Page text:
Police Chief’s “Young Turks” Comment Can Support Age Discrimination Lawsuit

Dann McInnis is a police officer with the Town of Weston, Connecticut. McInnis participated in a promotional process for the position of sergeant in 2002. The promotional exam consisted of a written and an oral portion, each of which counted for half the total score.

McInnis had the second highest written score of 83, behind two officers, each of whom were over the age of 40 and scored 85. Another officer by the name of Daubert, who was 36 years old and had only seven years of experience to the 18 years of experience held by McInnis, scored 79 on the examination.

On the oral portion of the test, Daubert scored 96.33, compared to McInnis’ score of 71.48. The four other officers who took the oral exam, all of whom were over 40, scored between 71 and 77 on the oral test.

As a result, Daubert had the highest combined score on the examination. McInnis sued the City, alleging that the Police Chief, Anthony Land, manipulated the oral examination to promote Daubert because of Daubert’s age. A federal court recently refused to dismiss the lawsuit.

The Court noted that McInnis submitted evidence that Land had referred to some members of the Police Department as “dinosaurs” and as “the old guys.” He was also reported to have said “the one way to have good morale in the Department would be to get rid of the old guys and hire young ones,” and that Land had referred to the group of younger officers as “young Turks.”

The Court found that such statements could support an age discrimination lawsuit. The Court held that the following factors are relevant in determining which comments evidence an intent to discriminate or whether they were merely “stray remarks”: (1) Who made the remark, i.e., a decision maker, a supervisor, or a low-level co-worker; (2) whether the remark was made in relation to the employment decision at issue; (3) the content of the remark; and (4) the context in which the remark was made.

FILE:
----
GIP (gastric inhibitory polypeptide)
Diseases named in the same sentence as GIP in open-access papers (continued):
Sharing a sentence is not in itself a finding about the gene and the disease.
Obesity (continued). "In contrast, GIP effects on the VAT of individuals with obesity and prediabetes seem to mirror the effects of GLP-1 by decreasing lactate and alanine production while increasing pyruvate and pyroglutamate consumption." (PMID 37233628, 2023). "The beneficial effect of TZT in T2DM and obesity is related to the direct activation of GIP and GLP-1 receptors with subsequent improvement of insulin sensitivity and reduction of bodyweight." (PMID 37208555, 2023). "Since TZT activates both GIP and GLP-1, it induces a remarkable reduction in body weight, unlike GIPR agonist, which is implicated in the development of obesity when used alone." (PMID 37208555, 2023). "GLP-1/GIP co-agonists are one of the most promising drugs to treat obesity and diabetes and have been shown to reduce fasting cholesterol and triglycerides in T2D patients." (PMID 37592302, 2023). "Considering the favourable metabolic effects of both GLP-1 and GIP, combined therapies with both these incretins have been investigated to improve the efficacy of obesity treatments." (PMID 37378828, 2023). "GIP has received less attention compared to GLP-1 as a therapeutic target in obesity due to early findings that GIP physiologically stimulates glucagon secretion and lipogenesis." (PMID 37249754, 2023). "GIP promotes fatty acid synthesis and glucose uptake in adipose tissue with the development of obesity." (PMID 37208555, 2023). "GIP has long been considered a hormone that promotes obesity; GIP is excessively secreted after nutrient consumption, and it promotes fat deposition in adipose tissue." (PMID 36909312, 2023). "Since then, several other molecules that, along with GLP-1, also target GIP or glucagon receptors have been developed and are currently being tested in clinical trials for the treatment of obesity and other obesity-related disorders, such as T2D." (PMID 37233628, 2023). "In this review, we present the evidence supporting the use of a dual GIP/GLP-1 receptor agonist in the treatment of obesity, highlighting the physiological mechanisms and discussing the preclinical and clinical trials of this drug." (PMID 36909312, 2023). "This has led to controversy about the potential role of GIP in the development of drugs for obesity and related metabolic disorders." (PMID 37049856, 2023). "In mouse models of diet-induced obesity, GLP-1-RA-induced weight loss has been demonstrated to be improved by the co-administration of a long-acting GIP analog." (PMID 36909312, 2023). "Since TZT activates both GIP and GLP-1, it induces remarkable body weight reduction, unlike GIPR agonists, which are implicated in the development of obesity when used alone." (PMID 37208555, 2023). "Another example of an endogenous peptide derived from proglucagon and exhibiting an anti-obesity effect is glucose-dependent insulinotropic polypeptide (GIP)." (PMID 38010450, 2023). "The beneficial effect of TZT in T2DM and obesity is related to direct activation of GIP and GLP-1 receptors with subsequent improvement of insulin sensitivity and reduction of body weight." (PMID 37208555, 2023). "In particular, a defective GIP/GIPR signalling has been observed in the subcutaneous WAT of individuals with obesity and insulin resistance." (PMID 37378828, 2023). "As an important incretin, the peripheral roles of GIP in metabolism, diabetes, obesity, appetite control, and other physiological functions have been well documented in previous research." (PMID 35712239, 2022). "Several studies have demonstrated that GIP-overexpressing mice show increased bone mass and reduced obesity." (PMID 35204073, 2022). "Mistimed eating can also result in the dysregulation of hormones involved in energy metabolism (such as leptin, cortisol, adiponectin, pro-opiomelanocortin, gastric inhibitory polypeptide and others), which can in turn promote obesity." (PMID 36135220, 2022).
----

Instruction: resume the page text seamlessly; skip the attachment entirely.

The Court determined that since Land had considerable influence over the decision-making process, coordinated the substance and procedure for the oral exam, and advised the City’s Police Commission on the promotional decision, his comments could support a finding of age discrimination: “As Police Chief, a causal nexus can be inferred between Land’s alleged comments and the results of the promotional process. While a reasonable factfinder could credit either interpretation, McInnis has presented sufficient evidence for a reasonable jury to find that Land’s comments were not merely stray remarks but indicative that discrimination at least in part motivated Land’s actions.”

As a result of this decision, the Court set the matter for trial.

McInnis v. Town of Weston, 2005 WL 1522044 (D.Conn. 2005).

This article appears in the August 2005 issue